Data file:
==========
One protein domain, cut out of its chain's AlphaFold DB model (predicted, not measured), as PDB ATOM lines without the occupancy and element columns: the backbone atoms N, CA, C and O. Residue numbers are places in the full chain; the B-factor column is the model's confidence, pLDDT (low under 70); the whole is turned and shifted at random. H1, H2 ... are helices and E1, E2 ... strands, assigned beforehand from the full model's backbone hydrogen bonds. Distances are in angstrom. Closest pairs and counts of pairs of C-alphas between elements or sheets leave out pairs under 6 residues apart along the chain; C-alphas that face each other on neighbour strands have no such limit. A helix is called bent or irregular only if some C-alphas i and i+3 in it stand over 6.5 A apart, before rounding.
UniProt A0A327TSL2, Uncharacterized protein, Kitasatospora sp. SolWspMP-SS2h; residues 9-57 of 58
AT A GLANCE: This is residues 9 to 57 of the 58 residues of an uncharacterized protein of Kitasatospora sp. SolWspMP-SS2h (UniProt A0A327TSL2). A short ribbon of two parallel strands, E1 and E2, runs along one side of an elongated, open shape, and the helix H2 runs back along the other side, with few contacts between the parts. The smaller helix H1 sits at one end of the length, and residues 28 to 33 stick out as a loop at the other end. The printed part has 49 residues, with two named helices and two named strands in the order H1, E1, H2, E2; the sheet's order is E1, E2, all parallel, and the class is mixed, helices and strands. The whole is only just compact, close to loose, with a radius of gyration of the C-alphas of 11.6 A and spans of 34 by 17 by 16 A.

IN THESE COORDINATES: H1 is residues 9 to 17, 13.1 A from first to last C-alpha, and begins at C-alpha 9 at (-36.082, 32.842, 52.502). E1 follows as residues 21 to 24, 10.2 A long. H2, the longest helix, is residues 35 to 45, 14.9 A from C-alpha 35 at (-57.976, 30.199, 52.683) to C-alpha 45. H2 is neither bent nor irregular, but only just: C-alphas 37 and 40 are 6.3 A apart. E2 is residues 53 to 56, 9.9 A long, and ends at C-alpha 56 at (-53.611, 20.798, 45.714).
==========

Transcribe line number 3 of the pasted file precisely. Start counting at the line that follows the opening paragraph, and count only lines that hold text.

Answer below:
IN THESE COORDINATES: H1 is residues 9 to 17, 13.1 A from first to last C-alpha, and begins at C-alpha 9 at (-36.082, 32.842, 52.502). E1 follows as residues 21 to 24, 10.2 A long. H2, the longest helix, is residues 35 to 45, 14.9 A from C-alpha 35 at (-57.976, 30.199, 52.683) to C-alpha 45. H2 is neither bent nor irregular, but only just: C-alphas 37 and 40 are 6.3 A apart. E2 is residues 53 to 56, 9.9 A long, and ends at C-alpha 56 at (-53.611, 20.798, 45.714).